SMBs Reject False Dichotomy Between Enterprise And Consumer Tech - InformationWeek
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Fredric Paul
Fredric Paul

SMBs Reject False Dichotomy Between Enterprise And Consumer Tech

Too many tech insiders see the world as consumer versus enterprise technology. They're missing a key component of the market: small and midsize businesses. And their blinders are leading to some seriously misguided conclusions.

Mark Anderson of Strategic News Service was recently quoted saying: “The computer world is splitting apart, into two separate continents, consumer and enterprise.” Anderson has got it all wrong. And here's why.

Anderson's predictive newsletter, The Strategic News Service, is highly respected, but like all too many tech insiders, he's missing a key component of the market: small and midsize businesses.

As quoted by Steve Lohr in the New York Times' Bits blog, Anderson is most concerned about Microsoft's failures in the mobile market and how that indicates that the giant company doesn't understand consumers: “Phones are consumer items, and Microsoft doesn’t have consumer DNA... Walk the halls at Microsoft and you can see it is not a place that gets consumers. Just as if you walk the halls at Google, it’s obvious it is not a place that gets the enterprise world.”

Mary-Jo Foley blogged Anderson's ten predictions for 2010, and number 7 is telling:

"A huge chasm opens in computing, between Consumer and Enterprise (government/business), with Apple, Google and most Asian hardware companies in Consumer, and Dell, IBM, Cisco, and MS on the Enterprise side. HP will straddle both. Before 2010, talk was all about unifying consumer and enterprise. Now, talk will be about their split."


I'm not going to sit here and defend Windows Mobile, for heaven's sake, but by splitting the world into the enterprise and consumer camps, Anderson -- and Lohr and Foley, for that matter -- are falling into an all-too-common trap. They're all forgetting about the huge, vibrant, and still growing SMB market, which is in the unique position of being able to leverage all kinds of technology.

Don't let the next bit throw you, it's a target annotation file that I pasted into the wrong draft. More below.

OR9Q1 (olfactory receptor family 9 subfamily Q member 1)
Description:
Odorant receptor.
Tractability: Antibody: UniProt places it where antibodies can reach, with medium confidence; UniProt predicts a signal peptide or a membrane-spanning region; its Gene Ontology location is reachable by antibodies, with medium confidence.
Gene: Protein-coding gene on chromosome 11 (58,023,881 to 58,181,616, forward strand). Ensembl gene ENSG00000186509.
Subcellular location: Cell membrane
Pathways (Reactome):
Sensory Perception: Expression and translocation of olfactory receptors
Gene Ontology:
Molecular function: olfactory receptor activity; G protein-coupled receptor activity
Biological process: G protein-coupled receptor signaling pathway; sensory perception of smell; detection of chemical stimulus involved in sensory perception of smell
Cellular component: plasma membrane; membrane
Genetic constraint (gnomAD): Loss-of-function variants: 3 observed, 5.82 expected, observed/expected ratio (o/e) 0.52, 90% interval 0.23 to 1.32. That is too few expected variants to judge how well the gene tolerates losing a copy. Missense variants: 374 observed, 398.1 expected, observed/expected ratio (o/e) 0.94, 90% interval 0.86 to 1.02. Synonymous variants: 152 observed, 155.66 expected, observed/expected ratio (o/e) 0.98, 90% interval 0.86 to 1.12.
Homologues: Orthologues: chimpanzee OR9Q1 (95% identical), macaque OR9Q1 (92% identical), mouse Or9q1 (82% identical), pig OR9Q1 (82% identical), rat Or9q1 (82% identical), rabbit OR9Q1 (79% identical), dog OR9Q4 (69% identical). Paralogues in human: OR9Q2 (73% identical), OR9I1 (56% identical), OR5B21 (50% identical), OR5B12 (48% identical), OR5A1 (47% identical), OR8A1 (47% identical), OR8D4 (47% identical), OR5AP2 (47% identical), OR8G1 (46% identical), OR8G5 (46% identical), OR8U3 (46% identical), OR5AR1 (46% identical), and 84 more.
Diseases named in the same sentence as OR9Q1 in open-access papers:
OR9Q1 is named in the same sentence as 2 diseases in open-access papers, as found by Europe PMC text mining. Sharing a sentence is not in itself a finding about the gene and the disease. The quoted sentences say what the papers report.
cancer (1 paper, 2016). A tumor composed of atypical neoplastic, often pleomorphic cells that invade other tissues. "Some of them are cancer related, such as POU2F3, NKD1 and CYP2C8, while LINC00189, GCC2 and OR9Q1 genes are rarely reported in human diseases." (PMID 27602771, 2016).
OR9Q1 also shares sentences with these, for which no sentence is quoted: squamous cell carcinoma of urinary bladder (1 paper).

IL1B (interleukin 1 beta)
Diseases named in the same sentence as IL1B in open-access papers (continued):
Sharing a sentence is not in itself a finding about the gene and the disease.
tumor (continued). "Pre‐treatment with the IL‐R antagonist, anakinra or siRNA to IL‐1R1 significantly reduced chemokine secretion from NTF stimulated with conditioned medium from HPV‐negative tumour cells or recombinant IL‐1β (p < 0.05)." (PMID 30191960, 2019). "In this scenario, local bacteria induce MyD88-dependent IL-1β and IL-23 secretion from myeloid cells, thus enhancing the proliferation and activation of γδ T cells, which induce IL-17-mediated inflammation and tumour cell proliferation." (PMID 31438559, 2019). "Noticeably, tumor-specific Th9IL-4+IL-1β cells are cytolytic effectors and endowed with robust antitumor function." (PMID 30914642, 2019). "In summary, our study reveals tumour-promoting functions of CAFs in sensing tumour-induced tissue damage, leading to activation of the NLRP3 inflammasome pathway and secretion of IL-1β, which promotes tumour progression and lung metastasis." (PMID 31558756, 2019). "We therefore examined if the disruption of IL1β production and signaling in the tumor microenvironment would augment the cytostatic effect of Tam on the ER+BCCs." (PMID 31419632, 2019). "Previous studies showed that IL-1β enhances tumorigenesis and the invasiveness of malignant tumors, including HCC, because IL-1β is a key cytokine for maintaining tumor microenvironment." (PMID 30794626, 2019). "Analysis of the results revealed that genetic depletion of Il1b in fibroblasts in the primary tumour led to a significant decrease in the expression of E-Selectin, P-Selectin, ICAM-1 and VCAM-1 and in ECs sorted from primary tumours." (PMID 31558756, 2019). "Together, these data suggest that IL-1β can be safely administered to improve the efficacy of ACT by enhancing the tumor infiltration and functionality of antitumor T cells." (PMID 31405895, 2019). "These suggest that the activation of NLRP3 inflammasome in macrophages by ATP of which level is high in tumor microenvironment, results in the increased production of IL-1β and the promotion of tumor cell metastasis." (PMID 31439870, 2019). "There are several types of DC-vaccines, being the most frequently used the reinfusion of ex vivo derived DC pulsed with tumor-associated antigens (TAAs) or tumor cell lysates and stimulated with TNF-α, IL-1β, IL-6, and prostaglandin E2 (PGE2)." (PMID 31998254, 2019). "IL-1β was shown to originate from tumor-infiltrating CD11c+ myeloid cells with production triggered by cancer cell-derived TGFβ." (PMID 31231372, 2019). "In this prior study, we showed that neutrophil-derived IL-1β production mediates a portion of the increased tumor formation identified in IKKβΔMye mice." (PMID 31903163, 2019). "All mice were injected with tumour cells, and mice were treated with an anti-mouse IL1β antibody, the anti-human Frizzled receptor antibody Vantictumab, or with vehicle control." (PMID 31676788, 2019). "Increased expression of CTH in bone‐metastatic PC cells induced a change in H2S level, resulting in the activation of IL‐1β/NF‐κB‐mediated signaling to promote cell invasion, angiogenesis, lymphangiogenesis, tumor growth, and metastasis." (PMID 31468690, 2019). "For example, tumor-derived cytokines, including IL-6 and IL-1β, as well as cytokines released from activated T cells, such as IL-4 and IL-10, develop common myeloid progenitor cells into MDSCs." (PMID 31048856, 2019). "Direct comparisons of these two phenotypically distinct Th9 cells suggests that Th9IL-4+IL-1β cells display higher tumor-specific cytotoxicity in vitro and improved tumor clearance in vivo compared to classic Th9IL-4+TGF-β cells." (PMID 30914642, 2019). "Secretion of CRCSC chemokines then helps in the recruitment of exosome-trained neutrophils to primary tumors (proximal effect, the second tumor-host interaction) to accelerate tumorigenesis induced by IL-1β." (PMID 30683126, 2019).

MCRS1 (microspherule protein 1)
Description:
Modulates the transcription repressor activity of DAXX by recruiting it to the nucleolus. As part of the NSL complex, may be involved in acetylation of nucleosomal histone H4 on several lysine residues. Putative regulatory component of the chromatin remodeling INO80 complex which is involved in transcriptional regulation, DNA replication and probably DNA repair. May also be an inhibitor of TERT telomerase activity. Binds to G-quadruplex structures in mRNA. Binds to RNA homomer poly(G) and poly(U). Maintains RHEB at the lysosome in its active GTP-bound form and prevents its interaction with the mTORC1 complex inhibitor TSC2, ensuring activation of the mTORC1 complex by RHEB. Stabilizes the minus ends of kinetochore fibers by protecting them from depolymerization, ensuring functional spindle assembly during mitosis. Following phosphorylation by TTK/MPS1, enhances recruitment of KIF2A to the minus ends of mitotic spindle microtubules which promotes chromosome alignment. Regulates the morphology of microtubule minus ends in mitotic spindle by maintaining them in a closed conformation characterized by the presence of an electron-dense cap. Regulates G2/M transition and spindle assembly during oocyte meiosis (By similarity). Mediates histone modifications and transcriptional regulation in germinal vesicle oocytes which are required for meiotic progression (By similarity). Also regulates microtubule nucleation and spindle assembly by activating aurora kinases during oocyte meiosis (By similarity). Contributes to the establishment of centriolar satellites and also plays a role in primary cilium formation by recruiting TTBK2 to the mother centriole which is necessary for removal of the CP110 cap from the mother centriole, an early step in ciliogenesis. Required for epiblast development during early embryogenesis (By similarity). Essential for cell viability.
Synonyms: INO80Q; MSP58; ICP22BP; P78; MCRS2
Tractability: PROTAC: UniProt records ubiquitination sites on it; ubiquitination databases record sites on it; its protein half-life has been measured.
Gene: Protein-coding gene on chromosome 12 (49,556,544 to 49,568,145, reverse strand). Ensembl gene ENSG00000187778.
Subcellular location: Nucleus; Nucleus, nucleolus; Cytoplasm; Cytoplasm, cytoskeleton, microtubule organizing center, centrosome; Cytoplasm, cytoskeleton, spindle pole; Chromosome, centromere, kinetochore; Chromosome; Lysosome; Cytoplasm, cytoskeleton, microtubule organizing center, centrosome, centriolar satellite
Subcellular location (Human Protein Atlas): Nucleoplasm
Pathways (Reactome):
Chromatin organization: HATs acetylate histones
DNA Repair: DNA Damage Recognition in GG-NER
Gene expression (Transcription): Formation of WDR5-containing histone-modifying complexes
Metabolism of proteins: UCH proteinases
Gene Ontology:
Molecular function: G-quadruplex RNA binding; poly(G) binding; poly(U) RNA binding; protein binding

Foley says she's "never been a big believer in the consumerization of IT," but she's thinking only of enterprise IT. While big corporations have a well-founded fear of consumer technologies, smaller companies are eagerly grabbing appropriate technology solutions from where-ever they appear. Consumer, or enterprise, it doesn't matter as long as it gets the job done.

Take cloud computing, for example. Anderson predicts:

"There will be a Cloud Catastrophe in 2010 that limits Cloud growth by raising security issues and restricting enterprise trust. CIOs will see the cloud as the doorstep for industrial espionage."

That's nothing but a red herring. Sure there will be cloud problems in 2010, and they'll get big media play. But there will lots of issues with private data centers as well, they just won't get the headlines.

The real point is that for all but the very largest and richest companies, cloud computing will continue to be safer and more reliable than running their own data centers. SMBs know this already, larger companies are resisting it mostly because of their massive investments in legacy systems. Investments that are tied to IT jobs from CIO all the way down to tech support.

If you take an objective look at today's technology landscape, so-called consumer technologies very often offer superior performance and value compared to their enterprise counterparts. That's why SMBs embraced innovations like the iPhone even as enterprises dissed it as a mere "consumer" device (Back in 2008, I heard an IT guy say that if the CEO came go him asking for iPhone, he'd respond "Don't be a child." We're now seeing the exact same kind of semi-suicidal, head-in-the-sand thinking concerning cloud computing.

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